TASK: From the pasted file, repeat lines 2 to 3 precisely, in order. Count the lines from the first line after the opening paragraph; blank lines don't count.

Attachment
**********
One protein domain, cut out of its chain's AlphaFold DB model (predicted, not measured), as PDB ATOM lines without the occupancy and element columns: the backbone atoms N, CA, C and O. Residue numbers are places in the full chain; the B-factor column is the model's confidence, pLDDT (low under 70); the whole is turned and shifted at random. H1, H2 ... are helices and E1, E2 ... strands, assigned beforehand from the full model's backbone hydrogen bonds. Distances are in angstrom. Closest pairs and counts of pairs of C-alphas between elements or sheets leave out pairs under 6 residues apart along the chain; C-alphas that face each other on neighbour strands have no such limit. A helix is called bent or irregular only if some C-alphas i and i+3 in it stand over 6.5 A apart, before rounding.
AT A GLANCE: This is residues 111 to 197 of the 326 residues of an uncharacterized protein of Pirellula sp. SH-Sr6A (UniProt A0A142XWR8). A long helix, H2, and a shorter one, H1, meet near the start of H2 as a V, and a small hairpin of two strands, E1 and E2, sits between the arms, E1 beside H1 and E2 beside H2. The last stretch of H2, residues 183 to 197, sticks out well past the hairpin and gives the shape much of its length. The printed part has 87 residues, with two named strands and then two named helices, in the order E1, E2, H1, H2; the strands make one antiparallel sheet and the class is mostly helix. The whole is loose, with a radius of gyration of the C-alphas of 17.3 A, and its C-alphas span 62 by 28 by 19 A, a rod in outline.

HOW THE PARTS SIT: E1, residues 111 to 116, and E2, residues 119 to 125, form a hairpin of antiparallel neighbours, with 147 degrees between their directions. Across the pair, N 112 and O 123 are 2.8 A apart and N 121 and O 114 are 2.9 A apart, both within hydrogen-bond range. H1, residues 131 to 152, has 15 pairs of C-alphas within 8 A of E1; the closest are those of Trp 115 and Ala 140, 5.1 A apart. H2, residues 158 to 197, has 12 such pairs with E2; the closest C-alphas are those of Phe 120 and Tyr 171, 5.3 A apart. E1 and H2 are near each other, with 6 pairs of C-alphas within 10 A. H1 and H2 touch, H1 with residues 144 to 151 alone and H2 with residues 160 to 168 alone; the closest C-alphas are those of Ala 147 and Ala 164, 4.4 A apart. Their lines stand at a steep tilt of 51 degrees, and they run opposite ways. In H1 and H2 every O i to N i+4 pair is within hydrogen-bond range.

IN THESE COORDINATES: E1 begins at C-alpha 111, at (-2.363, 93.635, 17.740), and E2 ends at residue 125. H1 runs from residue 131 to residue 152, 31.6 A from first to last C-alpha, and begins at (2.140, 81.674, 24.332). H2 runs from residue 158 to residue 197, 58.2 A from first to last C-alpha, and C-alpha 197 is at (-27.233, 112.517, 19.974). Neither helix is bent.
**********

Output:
HOW THE PARTS SIT: E1, residues 111 to 116, and E2, residues 119 to 125, form a hairpin of antiparallel neighbours, with 147 degrees between their directions. Across the pair, N 112 and O 123 are 2.8 A apart and N 121 and O 114 are 2.9 A apart, both within hydrogen-bond range. H1, residues 131 to 152, has 15 pairs of C-alphas within 8 A of E1; the closest are those of Trp 115 and Ala 140, 5.1 A apart. H2, residues 158 to 197, has 12 such pairs with E2; the closest C-alphas are those of Phe 120 and Tyr 171, 5.3 A apart. E1 and H2 are near each other, with 6 pairs of C-alphas within 10 A. H1 and H2 touch, H1 with residues 144 to 151 alone and H2 with residues 160 to 168 alone; the closest C-alphas are those of Ala 147 and Ala 164, 4.4 A apart. Their lines stand at a steep tilt of 51 degrees, and they run opposite ways. In H1 and H2 every O i to N i+4 pair is within hydrogen-bond range.

IN THESE COORDINATES: E1 begins at C-alpha 111, at (-2.363, 93.635, 17.740), and E2 ends at residue 125. H1 runs from residue 131 to residue 152, 31.6 A from first to last C-alpha, and begins at (2.140, 81.674, 24.332). H2 runs from residue 158 to residue 197, 58.2 A from first to last C-alpha, and C-alpha 197 is at (-27.233, 112.517, 19.974). Neither helix is bent.